The basic criterion for determining a "good faith" allegation is that it must appear to a "legal certainty" that the claim is for less than the jurisdictional amount. St. Paul Mercury Indemnity Co. v. Red Cab Co., 303 U.S. 283, 58 S. Ct. 586, 82 L. Ed. 845 .
"It follows, therefore, that in order to find a plaintiff's claim lacking in 'good faith', the court must be able to conclude from the record before him that the plaintiff cannot recover a sum by way of damages above the $10,000 jurisdictional floor." Jaconski v. Avisun, supra, 359 F.2d at p. 935.
The Court in the St. Paul Mercury Indemnity Co. case held that if from the proofs the court is satisfied to a like certainty, that is legal certainty, that the plaintiff was never entitled to recover the jurisdictional amount, and that the claim was, therefore, colorable for purposes of conferring jurisdiction, the suit will be dismissed.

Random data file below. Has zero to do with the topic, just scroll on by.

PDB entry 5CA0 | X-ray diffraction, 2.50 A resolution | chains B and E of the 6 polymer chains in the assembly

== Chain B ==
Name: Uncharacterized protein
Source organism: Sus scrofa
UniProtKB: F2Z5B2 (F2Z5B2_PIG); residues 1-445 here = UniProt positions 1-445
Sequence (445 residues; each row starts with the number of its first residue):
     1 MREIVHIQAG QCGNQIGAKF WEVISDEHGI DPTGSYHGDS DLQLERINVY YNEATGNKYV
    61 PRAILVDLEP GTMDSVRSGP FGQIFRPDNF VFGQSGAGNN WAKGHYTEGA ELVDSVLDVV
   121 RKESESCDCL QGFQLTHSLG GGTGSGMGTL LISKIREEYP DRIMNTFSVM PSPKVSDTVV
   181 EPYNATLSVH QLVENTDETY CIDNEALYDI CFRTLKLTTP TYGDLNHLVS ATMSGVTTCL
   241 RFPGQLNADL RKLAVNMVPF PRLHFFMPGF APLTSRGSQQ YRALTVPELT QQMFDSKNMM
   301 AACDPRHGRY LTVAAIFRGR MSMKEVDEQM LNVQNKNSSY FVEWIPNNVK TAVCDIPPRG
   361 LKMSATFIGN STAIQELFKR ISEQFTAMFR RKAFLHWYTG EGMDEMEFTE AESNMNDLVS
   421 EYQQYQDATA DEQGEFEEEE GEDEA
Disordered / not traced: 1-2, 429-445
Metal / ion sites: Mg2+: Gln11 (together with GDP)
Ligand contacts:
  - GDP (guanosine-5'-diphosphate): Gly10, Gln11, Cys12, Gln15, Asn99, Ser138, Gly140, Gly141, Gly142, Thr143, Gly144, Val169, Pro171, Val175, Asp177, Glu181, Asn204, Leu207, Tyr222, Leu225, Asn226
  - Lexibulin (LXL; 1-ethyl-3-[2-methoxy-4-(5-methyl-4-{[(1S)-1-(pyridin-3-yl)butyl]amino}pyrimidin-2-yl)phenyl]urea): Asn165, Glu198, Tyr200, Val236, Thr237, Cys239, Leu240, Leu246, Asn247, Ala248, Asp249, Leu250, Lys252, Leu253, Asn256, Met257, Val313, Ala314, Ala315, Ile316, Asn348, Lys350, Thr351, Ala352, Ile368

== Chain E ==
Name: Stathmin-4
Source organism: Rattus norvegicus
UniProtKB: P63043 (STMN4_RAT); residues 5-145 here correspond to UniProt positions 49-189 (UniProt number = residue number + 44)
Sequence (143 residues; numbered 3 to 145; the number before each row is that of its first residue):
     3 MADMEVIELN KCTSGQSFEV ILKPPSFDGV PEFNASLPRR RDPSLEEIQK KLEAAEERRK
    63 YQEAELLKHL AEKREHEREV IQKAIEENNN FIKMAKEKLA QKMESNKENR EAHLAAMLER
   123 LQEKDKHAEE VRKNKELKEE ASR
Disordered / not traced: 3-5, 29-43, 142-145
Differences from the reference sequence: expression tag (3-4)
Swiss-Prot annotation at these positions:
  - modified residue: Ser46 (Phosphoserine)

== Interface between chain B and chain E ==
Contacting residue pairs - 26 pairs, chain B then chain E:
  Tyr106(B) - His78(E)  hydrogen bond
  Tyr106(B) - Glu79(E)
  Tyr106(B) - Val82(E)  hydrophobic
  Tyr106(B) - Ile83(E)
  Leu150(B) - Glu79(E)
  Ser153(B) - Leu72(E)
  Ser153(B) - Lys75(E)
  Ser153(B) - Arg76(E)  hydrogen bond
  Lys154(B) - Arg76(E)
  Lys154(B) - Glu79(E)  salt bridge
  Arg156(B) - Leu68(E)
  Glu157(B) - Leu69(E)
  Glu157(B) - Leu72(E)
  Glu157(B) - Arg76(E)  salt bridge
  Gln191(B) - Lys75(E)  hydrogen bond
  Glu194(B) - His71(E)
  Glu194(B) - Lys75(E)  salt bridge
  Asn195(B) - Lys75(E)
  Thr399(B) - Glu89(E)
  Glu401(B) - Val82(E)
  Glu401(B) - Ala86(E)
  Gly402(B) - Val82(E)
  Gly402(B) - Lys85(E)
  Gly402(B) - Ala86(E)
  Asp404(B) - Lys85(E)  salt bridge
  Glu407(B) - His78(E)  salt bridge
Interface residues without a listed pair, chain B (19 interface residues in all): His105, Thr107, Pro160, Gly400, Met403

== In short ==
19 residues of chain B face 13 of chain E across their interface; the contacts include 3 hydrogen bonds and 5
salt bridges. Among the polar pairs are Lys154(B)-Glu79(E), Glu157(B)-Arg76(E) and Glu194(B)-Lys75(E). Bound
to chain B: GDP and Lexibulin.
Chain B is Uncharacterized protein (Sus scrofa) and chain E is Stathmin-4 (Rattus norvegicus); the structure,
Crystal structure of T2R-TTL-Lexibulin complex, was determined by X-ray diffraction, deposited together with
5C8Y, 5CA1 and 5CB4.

Plaintiff's own treating physician states in his medical report that plaintiff's condition had been stable for six months prior to April 1967. The army medical reports submitted in Plaintiff's Supplemental Pretrial Narrative show routine visits to the clinic which began in August of 1967 and continued to the present, with very little if any change in plaintiff's condition.
Because of plaintiff's own testimony that she has lost no income from the events complained of, that no one knows about the incident, that none of her friends or associates have ever changed their conduct or attitude toward her and that her only complaint is that the incident aggravated a pre-existing medical condition which, from all the medical reports, had a very minor effect on plaintiff for a very short period of time, we feel that plaintiff's case could never in good faith have brought a recovery in excess of $10,000 and find to a legal certainty that the jurisdictional amount was never present and that the only purpose in initiating this suit was to obtain access to the Federal courts.